Passionate community member sets sights on top job
WHEN Abigail Andersson was a student at Taabinga State School, the first role she took on was as a mediator.
She had a little badge she would wear with pride and kids would seek her out to help them with conflict resolution.
In her adolescence, Mrs Andersson was the captain of her class every year from Year 8 until Year 12 at Kingaroy State High School.
Now, she is hoping to share her wealth of knowledge on a much broader scale in the community.
On Christmas Day, Mrs Andersson announced via Facebook that she would run for mayor in the upcoming local government elections.
She said she felt like her whole life had led her to this point.
"I think being able to listen and make sure people feel heard and that their story is taken seriously is paramount," Mrs Andersson said.
"Generally, everyone speaks from their point of truth, whether you believe it or not, and we need to recognise that it's important."
Mrs Andersson said she'd had plenty of time to do her research and gain more mentorship from previous mayors after she lost the candidacy for Division 3 in the 2016 council election.
But towards the end of last year, she was considering not running in the election due to the demands of raising a young family and operating a business, Andersson's Fruit Market.
But a family meeting with with her husband, Dan, and three kids, Dane, 14, Elenor, 12, and Tully, 9, changed her mind.
"They have been their mother their whole lives, so they know when I ask them to show up for the community, you show up for the community," she said.
"So I don't know why I was kidding myself thinking they would be like 'no, no, don't run for mayor'.
"It's hard for them but they were like 'this is your thing and something you do well'.
Another factor behind her decision was the opportunity to inspire young people in the region.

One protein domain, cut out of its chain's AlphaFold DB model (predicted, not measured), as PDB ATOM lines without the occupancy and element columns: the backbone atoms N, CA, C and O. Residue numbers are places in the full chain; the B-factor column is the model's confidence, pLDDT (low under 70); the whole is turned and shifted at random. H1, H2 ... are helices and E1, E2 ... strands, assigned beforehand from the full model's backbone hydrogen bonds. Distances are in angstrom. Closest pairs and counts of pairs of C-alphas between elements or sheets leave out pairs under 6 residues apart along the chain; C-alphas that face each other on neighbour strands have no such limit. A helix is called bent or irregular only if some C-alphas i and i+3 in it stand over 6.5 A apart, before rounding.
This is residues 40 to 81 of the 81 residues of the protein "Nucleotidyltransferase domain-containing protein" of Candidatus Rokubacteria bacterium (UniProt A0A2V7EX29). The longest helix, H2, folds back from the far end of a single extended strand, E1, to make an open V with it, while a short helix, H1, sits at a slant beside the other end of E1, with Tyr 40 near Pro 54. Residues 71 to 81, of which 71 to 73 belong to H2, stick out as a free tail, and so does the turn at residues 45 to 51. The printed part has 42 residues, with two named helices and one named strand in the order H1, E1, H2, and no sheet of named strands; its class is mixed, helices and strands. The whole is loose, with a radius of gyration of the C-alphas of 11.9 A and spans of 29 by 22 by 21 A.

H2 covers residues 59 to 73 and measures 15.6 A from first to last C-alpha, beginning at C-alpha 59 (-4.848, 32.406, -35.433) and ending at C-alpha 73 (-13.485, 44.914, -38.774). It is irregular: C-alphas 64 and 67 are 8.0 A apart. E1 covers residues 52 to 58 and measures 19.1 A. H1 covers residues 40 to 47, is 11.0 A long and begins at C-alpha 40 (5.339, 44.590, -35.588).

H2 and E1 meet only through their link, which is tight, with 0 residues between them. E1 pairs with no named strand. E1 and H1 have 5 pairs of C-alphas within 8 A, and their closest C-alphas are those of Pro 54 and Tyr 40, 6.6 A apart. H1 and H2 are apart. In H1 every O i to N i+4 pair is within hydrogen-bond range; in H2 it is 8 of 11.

"I want people in Year 11 and 12 to see how a local person can create this amazing life here in the South Burnett and put your hand up," Mrs Andersson said.
"I think there is a misconception that you have to leave the area before you can come back with anything good, but you can stay here and do a lot of good.
"You don't have to be in everything, but if everyone puts in something, it's the collective and I think a lot of council stuff is like that."
Water is on many people's minds at the moment and the long-time community member said it was at the top of her priority list.
"Water security is a massive thing," she said.
"We do need to look towards technology.
"So, for example Hyundai has sponsored rural towns by putting panels in place that collect water straight out of the air.
"Obviously that wouldn't happen straight away but I definitely think there's a solution out there for us to make agriculture have access to these things so we can be profitable again.
"Whether it rains or not, I think we need to get to the point where we start creating our own luck."
She also said it was time for the community to develop its arts and cultural scene.
"I don't know whether it's because I majored in arts and drama and I see a huge gap," Mrs Andersson said.
"However, those are the parts of life we enjoy and we should celebrate them more often and I think we don't do it enough."
As part of her promotional material, Mrs Andersson said her campaign would not follow a "traditional" style of campaigning.
She said she would not be printing flyers or corflutes as they were a waste of resources.
Rather, she will be relying on word of mouth and visits to businesses to influence potential voters.
"Local businesses don't have time to come talk to someone," she said.
"I will come to your business and talk to people in the shop.
"If there's no one there, I will also work in the business."
As part of her grassroots campaign, Mrs Andersson's first visit to a South Burnett business will be at the Murgon Fruit Market on Monday, Feburary 3.